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Cyclocross Gearing(16 posts)

Cyclocross Gearinglexington476
Jan 27, 2003 8:28 PM
I am building a cyclocross bike up from a Cannondale frame (the one without the head shock). What kind of gearing do people use on these kind of bikes? Two or three front chain rings? What would be the number of teeth? What about the back, and the brands used?
re: Cyclocross Gearingjhr
Jan 28, 2003 6:00 AM
At races, you tend to see mostly double cranks (38 or 39 by 46 or 48) and either a 12-25 or 12-27 in the back (well equipped guys may have all of the above options available and adapt the gearing to the course). You also see a large number of guys running single ring set ups (single ring with chain guards)either a 42 or 44. Single ring guys also tend to run a 12-25 or 12-27 on the back. You will see guys on triples but mostly in the beginner classes (these are the guys just out for some fun [really hurts when they smoke you on their 25lb triple equiped touring bike]). You will also see guys on single speed set ups.

If you go to Cyclocrossworld.com and click on the Riders link you can look at a number of pros bikes from 2002 and 2001 and see how they are set up.

Like with road equipment most guys ride Campy or Shimano drivetrains. I suspect the choice is based mostly on road bike compatability (ie if your road set up is Shimano then your cross bike tends to be). This allows someone to interchange parts between the two. When I buy a new toy for the road bike the part it replaces usually winds up on a cross bike.

Hope this helps. Good luck.

jhr
re: Cyclocross Gearingscruffyduncan
Jan 28, 2003 8:54 AM
I would say it depends on how you're planning to use the bike. I have a cross bike which is normally set up for the road with mudguards, slicks and even a rack, with 39/48 front and 12- 26 rear. The only times I use it off road are on canal towpaths, bridalways etc or when actually racing. Occasionally during a race I wish I had a lower gear but the races only last an hour so I usually stomp through (after all I am supposed to be going as fast as I can). If you are looking for an all purpose bike to be used for longer off raod rides, i'd recomend much lower gearing, getting up a steep slope in the mud can be hard work.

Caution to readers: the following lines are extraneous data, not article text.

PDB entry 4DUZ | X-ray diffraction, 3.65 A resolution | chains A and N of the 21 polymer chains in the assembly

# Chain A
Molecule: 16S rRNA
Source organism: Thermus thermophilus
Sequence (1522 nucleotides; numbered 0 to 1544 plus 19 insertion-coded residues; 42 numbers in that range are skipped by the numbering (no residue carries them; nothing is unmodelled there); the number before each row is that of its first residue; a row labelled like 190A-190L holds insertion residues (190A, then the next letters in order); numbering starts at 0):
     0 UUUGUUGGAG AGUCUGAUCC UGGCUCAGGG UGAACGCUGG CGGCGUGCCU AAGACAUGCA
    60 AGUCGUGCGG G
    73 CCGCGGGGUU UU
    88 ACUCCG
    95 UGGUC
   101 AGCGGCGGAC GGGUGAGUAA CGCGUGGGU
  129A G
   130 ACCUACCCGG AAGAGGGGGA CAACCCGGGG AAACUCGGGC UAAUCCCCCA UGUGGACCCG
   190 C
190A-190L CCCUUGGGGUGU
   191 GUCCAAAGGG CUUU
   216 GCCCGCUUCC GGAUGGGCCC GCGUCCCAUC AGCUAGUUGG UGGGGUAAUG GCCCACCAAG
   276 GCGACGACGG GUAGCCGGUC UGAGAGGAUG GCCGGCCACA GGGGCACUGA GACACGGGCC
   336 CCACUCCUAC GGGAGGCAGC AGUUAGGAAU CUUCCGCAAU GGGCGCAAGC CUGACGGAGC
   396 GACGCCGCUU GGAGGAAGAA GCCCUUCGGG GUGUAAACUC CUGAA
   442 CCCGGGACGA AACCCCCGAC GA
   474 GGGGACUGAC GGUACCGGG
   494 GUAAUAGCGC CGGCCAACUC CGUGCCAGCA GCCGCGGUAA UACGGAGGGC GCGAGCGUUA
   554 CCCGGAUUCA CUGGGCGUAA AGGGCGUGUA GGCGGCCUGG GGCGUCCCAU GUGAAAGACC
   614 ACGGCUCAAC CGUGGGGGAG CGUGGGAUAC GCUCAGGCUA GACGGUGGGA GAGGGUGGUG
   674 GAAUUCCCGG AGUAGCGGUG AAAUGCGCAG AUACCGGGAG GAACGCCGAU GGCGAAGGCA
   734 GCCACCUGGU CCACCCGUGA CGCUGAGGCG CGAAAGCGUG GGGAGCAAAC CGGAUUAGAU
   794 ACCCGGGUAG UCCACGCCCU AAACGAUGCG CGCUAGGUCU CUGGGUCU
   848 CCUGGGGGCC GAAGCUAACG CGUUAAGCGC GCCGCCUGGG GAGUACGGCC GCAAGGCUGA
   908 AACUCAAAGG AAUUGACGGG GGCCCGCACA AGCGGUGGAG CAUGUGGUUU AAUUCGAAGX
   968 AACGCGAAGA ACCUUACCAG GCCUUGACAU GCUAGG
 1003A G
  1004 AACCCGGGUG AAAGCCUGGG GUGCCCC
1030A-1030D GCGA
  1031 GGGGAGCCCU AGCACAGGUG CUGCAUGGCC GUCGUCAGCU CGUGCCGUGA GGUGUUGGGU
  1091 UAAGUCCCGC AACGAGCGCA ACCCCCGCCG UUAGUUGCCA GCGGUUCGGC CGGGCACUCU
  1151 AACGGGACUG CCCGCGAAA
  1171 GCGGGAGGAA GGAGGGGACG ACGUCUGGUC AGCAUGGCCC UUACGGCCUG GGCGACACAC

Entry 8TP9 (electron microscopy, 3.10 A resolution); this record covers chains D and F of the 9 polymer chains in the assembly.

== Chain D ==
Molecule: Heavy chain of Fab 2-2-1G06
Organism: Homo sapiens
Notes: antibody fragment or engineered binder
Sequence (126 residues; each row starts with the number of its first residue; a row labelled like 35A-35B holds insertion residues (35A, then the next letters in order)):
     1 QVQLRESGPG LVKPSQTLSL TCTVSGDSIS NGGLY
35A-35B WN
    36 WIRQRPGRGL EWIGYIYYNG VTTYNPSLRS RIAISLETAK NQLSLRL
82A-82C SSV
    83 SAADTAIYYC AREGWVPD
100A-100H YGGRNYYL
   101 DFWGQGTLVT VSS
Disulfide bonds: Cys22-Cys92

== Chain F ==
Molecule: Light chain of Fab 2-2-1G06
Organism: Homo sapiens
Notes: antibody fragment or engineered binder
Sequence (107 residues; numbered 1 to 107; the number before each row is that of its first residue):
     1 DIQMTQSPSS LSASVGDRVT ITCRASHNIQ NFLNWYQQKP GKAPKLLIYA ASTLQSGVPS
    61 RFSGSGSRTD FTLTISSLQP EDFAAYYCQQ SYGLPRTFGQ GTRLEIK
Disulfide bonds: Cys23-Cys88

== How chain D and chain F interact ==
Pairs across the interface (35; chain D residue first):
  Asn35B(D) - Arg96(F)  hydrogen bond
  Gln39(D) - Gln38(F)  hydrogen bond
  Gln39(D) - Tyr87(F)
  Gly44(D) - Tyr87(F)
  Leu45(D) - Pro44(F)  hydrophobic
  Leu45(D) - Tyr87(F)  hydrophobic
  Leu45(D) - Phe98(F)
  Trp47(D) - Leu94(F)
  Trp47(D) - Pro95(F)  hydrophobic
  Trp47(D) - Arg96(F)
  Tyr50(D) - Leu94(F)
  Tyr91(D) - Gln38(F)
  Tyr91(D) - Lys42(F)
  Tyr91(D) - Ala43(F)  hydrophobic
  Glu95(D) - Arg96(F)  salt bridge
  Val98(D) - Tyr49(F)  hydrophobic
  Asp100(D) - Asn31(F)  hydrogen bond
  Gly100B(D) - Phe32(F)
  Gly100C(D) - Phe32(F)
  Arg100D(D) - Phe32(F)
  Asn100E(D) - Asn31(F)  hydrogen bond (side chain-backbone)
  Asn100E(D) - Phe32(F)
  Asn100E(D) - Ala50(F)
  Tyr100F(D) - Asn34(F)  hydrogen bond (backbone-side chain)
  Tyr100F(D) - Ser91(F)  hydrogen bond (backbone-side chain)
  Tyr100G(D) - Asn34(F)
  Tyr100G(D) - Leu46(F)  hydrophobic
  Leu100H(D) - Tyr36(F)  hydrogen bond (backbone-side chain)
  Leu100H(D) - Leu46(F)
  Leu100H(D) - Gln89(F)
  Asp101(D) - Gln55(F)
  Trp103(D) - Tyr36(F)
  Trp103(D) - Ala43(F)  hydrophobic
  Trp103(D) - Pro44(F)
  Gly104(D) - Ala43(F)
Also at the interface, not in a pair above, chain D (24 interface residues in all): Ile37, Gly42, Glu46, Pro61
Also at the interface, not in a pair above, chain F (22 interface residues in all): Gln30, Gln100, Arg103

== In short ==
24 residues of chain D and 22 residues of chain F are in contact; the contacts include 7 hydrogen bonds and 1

re: Cyclocross Gearingatpjunkie
Jan 28, 2003 1:10 PM
It also depends on your local courses, and intended usage. Have 2 bikes and this season I rarely used the 48 that much. Could have gone 46 or 44 comfortably. Have Bike 1 which is set up as a double (48/36) up front with a 12-30 (MTB 8 speed cassette) I'm a bigger rider so I like the extra gear in back. My other bike, which also serves as a commuter/adventure/trail bike runs a triple 48/36/26 with a 12-27 cassette (9 sp). I rarely use the granny ring up front (only once in a rather hilly race or) on Adventure rides. If your riding will mostly be flat and you are 'fit" I'd say run a single 42 with a 12-27. Otherwise go 48/36 (my pref.) and 12-27.